Using two tablespoons, form the falafel mixture into balls and carefully drop into the oil.

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Fry on one side for 2-3 minutes and then flip and let cook another 2-3 minutes. They will be golden on both sides.

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Place on a paper towel-lined plate and continue to form balls and fry until the mixture has all been cooked.

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You can take these little guys and stuff them into a pita pocket with some lettuce and cabbage, or you can make a platter, which is what we did.

Iceberg lettuce, pickled cabbage and cucumbers (By the way, the cabbage is just barely pickled. Shred some red cabbage and toss it in a bowl with two tablespoon olive oil, 4 tablespoons champagne vinegar and a tablespoon of sugar, and let it sit in the fridge overnight)

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Add your falafel

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And finish it off with some tzatziki, hummus or tahini.

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Garlic Lime Rice and Old Bay Shrimp

After an incredibly brutal winter filled with sub zero temps and lots of snow, New Yorkers were so ready for the 70 degree day we were graced with over the weekend.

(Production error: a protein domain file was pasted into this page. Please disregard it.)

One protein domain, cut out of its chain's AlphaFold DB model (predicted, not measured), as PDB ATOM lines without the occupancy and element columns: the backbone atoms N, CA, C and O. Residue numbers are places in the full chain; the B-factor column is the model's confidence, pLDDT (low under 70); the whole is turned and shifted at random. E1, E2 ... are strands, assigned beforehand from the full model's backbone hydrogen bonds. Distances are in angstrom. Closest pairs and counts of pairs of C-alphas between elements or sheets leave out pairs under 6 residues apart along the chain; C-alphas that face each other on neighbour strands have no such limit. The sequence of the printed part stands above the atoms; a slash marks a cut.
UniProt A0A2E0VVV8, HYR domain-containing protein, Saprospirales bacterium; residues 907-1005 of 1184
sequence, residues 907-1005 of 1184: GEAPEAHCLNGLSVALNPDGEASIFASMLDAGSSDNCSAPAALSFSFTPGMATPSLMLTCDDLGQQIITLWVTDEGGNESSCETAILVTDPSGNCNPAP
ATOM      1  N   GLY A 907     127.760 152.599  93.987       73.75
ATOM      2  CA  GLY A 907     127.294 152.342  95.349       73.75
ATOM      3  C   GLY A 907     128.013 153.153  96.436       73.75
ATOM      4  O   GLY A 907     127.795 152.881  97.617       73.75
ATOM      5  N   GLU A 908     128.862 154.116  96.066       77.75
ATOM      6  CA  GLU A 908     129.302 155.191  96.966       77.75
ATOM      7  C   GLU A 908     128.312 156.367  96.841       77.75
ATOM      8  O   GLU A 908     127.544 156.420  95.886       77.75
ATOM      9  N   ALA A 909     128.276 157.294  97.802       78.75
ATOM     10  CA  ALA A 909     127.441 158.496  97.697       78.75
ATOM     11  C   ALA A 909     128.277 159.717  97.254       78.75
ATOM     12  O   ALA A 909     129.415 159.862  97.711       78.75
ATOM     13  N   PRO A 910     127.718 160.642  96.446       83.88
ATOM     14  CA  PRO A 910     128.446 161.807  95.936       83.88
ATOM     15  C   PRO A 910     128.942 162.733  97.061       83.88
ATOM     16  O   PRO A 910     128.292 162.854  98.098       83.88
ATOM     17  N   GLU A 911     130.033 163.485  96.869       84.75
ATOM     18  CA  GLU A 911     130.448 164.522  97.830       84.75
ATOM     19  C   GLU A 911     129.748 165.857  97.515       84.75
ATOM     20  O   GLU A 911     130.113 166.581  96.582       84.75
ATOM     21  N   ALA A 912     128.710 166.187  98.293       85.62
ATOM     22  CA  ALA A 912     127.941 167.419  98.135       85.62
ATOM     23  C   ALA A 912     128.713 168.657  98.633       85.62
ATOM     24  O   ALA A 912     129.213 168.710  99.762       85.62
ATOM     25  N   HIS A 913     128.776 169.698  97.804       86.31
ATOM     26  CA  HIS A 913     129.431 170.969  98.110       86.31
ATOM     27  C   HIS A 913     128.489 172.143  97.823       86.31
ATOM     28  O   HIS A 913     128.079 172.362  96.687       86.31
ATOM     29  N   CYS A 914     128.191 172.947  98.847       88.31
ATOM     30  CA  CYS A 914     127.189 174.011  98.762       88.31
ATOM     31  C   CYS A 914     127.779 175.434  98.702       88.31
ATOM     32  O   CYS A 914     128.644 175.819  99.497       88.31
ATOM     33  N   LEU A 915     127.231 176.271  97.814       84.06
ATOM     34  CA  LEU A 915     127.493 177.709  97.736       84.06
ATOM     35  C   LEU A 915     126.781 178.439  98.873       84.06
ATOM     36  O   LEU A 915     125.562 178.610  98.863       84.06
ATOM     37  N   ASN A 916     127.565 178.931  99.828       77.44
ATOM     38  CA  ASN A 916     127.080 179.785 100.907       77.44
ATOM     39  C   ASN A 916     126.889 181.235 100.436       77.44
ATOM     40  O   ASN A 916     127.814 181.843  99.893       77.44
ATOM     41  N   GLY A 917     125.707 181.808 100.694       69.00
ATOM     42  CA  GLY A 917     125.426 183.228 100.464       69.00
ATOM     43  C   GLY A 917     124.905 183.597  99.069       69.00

Rooftops were crowded, tables were dragged out onto the small sidewalk spaces in front of restaurants and, yes, ice cream trucks abounded!

The first warm day is my favorite day in New York. Not just because the sun feels glorious after a long winter of my face being buffetted by wind (why is the West Side so much windier than the East, by the way?) but because of the beauty of watching the city emerge from its chrysalis.

Al fresco dining. Rooftop cocktails. Breezy dresses. And finally, lighter cuisine.

I love the comforting pots of soups and chilis in the winter, but I crave the bright, fresh flavors of spring.

This dish begs to be made on a sunny day when margaritas are the only logical choice of drink.

This recipe is great for those warmer days too as there is little time at the stove and few ingredients needed, so if, you know, some friends find out you have a rooftop and happen to be in the neighborhood, you can feed them. If you want to.

I made this for my husband and I but wound up with leftover rice for lunches for the week, which was my intent. So feel free to half the rice recipe if you don’t want leftovers (but I don’t know what kind of person you would be if you didn’t want leftovers. Sorry no judging in this house)

For the rice:

  • 2 cups rice (I used arborio because that’s what I had, but you could use white or brown or whatever)
  • 1 red onion, diced
  • 2 cloves of garlic, minced
  • juice of 2  llimes
  • 4 cups water
  • olive oil

Drizzle some olive oil in a high-sided skillet and toss in your onions and garlic. Cook for about 5 minutes or so on medium heat, stirring so garlic does not burn.

 

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Add your rice and let it cook for 2-3 minutes. It will toast a bit and pick up some of the onion and garlic flavors.